Continuing on after the compelling Vampire Saga: Pandora’s Box, casual game publisher Alawar Games brings us eerie hidden object adventure, Vampire Saga: Welcome to Hell Lock.
The game starts the way so many hidden object games do, with a road accident. A young man on a motorcycle crashes, is knocked unconscious and wakes to find himself on the outskirts of a village called Hell Lock. Once the shock of the accident passes, he realizes he’s lost his memory and doesn’t know who he is or what he was doing before the crash. Hurt and confused, he heads into the village in hopes that someone can help him regain his memory. Unfortunately, upon entering Hell Lock, he realizes the town’s been abandoned. Worse yet, it seems to be haunted by ghostly apparitions.
In many ways, Hell Lock is much like other hidden object games, but there are a few gameplay variants to keep things interesting. Having completely lost his memory, the young hero decides to use his camera to document every location he visits and that means nearly everywhere you go, you have to whip out the ol’ Polaroid (where did he get one of those?) and take a snap of the area. The cool thing about this mechanic is that later on you can use these photographs to teleport quickly among different locations. This is a good thing because solving the puzzles in Hell Lock requires a lot of backtracking.
In fact, do to this arrangement, the game’s puzzles could prove too challenging to less experienced gamers and the hero’s journal provides little help in regard to your objectives. There are times where serious patience is needed to discover the connections among items and locations, not to mention the ability to keep all the pieces you’ve discovered firmly in mind. Many objectives are not particularly intuitive, and it can be frustrating having to revisit locations repeatedly to figure out your next move. Compounding the issue, some gameplay contrivances prevent you from doing simple tasks until the exact tool is found.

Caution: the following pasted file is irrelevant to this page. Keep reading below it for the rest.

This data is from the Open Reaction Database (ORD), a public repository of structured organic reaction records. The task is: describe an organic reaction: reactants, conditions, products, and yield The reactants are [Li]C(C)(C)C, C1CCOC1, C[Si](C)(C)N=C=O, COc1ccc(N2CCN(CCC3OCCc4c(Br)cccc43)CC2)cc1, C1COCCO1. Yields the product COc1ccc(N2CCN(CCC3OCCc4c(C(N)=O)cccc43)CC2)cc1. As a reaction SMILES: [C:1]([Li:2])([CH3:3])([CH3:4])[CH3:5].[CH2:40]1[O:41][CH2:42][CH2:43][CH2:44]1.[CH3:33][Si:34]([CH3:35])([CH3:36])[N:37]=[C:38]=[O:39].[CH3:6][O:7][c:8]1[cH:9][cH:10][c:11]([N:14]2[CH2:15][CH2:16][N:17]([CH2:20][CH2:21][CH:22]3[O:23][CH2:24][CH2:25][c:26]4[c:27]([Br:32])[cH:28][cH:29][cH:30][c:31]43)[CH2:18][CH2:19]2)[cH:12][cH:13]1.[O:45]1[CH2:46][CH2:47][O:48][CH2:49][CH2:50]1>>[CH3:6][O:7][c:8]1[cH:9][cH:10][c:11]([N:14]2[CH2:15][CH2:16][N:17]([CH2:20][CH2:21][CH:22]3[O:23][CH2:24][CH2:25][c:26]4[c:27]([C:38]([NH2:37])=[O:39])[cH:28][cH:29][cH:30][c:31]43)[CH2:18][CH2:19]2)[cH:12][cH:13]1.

Aside from these gameplay issues, the game’s other weaknesses come from its story. You’re alone through most of the game, then characters appear out of nowhere. One (spoken to over the phone) who claims you owe him money never appears again and the other, who shows up in Hell Lock, seems like a weird afterthought. Oh and what about vampires? Throughout the game, ghostly apparitions make the game feel like some kind of ghost story–vampires only come into play in the last half hour or so, right before the bizarre, somewhat unsatisfying ending.
These issues aren’t insignificant, but in spite of them, Welcome to Hell Lock manages to be a fun game. The graphics are expertly done (the comic style cutscenes are particularly stylish) and give the game a great spooky atmosphere. Gameplay can be occasionally confusing but when things get too convoluted, you can use the handy Hint button to move things along and the for the most part, puzzles and hidden object sequences are handled very well.
In the end, Vampire Saga: Welcome to Hell Lock is a bit misleading since vampires play such a small part in the overall game but as a hidden object mystery, it succeeds and is well worth your time and money. If you’re down for an adventure that takes a bit more time and patience, then you’re bound to enjoy it.